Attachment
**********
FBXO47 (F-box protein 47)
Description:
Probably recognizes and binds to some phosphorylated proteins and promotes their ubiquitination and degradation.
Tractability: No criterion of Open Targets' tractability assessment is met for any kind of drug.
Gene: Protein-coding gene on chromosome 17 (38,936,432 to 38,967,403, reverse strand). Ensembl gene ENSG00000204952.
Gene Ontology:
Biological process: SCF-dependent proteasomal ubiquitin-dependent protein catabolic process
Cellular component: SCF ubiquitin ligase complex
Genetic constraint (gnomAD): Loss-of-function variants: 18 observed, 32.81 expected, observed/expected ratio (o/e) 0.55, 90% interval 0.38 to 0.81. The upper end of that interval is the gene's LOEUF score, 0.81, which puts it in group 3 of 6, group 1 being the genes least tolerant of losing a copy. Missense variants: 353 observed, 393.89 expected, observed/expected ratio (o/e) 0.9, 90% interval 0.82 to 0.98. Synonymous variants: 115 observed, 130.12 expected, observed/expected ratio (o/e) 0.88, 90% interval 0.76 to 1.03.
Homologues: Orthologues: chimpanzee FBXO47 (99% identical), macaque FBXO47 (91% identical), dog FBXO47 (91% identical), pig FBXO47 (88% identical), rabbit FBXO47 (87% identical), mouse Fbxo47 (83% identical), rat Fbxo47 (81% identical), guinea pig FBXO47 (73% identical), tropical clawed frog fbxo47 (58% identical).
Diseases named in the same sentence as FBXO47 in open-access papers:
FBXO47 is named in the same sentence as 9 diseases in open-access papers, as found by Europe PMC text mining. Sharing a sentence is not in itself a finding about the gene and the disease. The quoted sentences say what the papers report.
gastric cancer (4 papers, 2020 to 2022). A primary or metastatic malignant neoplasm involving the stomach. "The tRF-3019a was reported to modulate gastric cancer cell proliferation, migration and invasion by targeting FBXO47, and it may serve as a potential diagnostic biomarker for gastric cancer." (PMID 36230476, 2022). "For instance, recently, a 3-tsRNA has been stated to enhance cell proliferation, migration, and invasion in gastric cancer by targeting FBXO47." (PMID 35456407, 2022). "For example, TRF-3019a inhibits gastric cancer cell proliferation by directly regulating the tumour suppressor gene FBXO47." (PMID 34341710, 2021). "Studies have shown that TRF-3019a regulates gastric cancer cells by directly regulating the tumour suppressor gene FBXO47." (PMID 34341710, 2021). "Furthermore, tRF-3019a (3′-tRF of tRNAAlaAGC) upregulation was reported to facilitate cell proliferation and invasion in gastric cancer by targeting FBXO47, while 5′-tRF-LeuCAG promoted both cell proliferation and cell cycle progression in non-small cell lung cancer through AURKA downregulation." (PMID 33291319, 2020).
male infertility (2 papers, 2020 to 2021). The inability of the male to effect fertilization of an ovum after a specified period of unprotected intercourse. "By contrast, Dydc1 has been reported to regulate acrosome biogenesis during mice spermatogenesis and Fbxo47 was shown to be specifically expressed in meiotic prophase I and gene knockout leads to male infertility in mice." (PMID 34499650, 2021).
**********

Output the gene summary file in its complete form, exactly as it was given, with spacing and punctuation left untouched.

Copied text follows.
FBXO47 (F-box protein 47)
Description:
Probably recognizes and binds to some phosphorylated proteins and promotes their ubiquitination and degradation.
Tractability: No criterion of Open Targets' tractability assessment is met for any kind of drug.
Gene: Protein-coding gene on chromosome 17 (38,936,432 to 38,967,403, reverse strand). Ensembl gene ENSG00000204952.
Gene Ontology:
Biological process: SCF-dependent proteasomal ubiquitin-dependent protein catabolic process
Cellular component: SCF ubiquitin ligase complex
Genetic constraint (gnomAD): Loss-of-function variants: 18 observed, 32.81 expected, observed/expected ratio (o/e) 0.55, 90% interval 0.38 to 0.81. The upper end of that interval is the gene's LOEUF score, 0.81, which puts it in group 3 of 6, group 1 being the genes least tolerant of losing a copy. Missense variants: 353 observed, 393.89 expected, observed/expected ratio (o/e) 0.9, 90% interval 0.82 to 0.98. Synonymous variants: 115 observed, 130.12 expected, observed/expected ratio (o/e) 0.88, 90% interval 0.76 to 1.03.
Homologues: Orthologues: chimpanzee FBXO47 (99% identical), macaque FBXO47 (91% identical), dog FBXO47 (91% identical), pig FBXO47 (88% identical), rabbit FBXO47 (87% identical), mouse Fbxo47 (83% identical), rat Fbxo47 (81% identical), guinea pig FBXO47 (73% identical), tropical clawed frog fbxo47 (58% identical).
Diseases named in the same sentence as FBXO47 in open-access papers:
FBXO47 is named in the same sentence as 9 diseases in open-access papers, as found by Europe PMC text mining. Sharing a sentence is not in itself a finding about the gene and the disease. The quoted sentences say what the papers report.
gastric cancer (4 papers, 2020 to 2022). A primary or metastatic malignant neoplasm involving the stomach. "The tRF-3019a was reported to modulate gastric cancer cell proliferation, migration and invasion by targeting FBXO47, and it may serve as a potential diagnostic biomarker for gastric cancer." (PMID 36230476, 2022). "For instance, recently, a 3-tsRNA has been stated to enhance cell proliferation, migration, and invasion in gastric cancer by targeting FBXO47." (PMID 35456407, 2022). "For example, TRF-3019a inhibits gastric cancer cell proliferation by directly regulating the tumour suppressor gene FBXO47." (PMID 34341710, 2021). "Studies have shown that TRF-3019a regulates gastric cancer cells by directly regulating the tumour suppressor gene FBXO47." (PMID 34341710, 2021). "Furthermore, tRF-3019a (3′-tRF of tRNAAlaAGC) upregulation was reported to facilitate cell proliferation and invasion in gastric cancer by targeting FBXO47, while 5′-tRF-LeuCAG promoted both cell proliferation and cell cycle progression in non-small cell lung cancer through AURKA downregulation." (PMID 33291319, 2020).
male infertility (2 papers, 2020 to 2021). The inability of the male to effect fertilization of an ovum after a specified period of unprotected intercourse. "By contrast, Dydc1 has been reported to regulate acrosome biogenesis during mice spermatogenesis and Fbxo47 was shown to be specifically expressed in meiotic prophase I and gene knockout leads to male infertility in mice." (PMID 34499650, 2021).